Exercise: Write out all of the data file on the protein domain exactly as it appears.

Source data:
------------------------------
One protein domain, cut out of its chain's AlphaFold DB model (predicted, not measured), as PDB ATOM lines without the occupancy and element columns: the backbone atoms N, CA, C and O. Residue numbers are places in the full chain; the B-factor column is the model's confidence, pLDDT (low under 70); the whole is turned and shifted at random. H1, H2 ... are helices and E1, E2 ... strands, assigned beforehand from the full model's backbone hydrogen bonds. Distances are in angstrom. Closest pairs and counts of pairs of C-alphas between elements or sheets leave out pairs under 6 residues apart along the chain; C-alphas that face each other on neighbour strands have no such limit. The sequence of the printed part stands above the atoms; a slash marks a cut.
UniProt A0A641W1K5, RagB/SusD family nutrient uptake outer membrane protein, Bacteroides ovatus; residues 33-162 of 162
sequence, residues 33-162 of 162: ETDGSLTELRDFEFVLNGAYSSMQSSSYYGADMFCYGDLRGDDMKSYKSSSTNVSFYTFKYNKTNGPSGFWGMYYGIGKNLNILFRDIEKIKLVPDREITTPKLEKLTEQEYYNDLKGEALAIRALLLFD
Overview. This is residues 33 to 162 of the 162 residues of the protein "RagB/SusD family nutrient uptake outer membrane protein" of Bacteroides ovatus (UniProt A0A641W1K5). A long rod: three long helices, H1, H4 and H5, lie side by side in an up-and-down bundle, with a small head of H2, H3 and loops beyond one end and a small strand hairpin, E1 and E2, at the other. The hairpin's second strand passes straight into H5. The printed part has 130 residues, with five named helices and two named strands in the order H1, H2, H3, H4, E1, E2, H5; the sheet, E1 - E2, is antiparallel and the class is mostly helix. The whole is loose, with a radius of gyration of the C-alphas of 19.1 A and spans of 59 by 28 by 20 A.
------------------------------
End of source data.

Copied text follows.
One protein domain, cut out of its chain's AlphaFold DB model (predicted, not measured), as PDB ATOM lines without the occupancy and element columns: the backbone atoms N, CA, C and O. Residue numbers are places in the full chain; the B-factor column is the model's confidence, pLDDT (low under 70); the whole is turned and shifted at random. H1, H2 ... are helices and E1, E2 ... strands, assigned beforehand from the full model's backbone hydrogen bonds. Distances are in angstrom. Closest pairs and counts of pairs of C-alphas between elements or sheets leave out pairs under 6 residues apart along the chain; C-alphas that face each other on neighbour strands have no such limit. The sequence of the printed part stands above the atoms; a slash marks a cut.
UniProt A0A641W1K5, RagB/SusD family nutrient uptake outer membrane protein, Bacteroides ovatus; residues 33-162 of 162
sequence, residues 33-162 of 162: ETDGSLTELRDFEFVLNGAYSSMQSSSYYGADMFCYGDLRGDDMKSYKSSSTNVSFYTFKYNKTNGPSGFWGMYYGIGKNLNILFRDIEKIKLVPDREITTPKLEKLTEQEYYNDLKGEALAIRALLLFD
Overview. This is residues 33 to 162 of the 162 residues of the protein "RagB/SusD family nutrient uptake outer membrane protein" of Bacteroides ovatus (UniProt A0A641W1K5). A long rod: three long helices, H1, H4 and H5, lie side by side in an up-and-down bundle, with a small head of H2, H3 and loops beyond one end and a small strand hairpin, E1 and E2, at the other. The hairpin's second strand passes straight into H5. The printed part has 130 residues, with five named helices and two named strands in the order H1, H2, H3, H4, E1, E2, H5; the sheet, E1 - E2, is antiparallel and the class is mostly helix. The whole is loose, with a radius of gyration of the C-alphas of 19.1 A and spans of 59 by 28 by 20 A.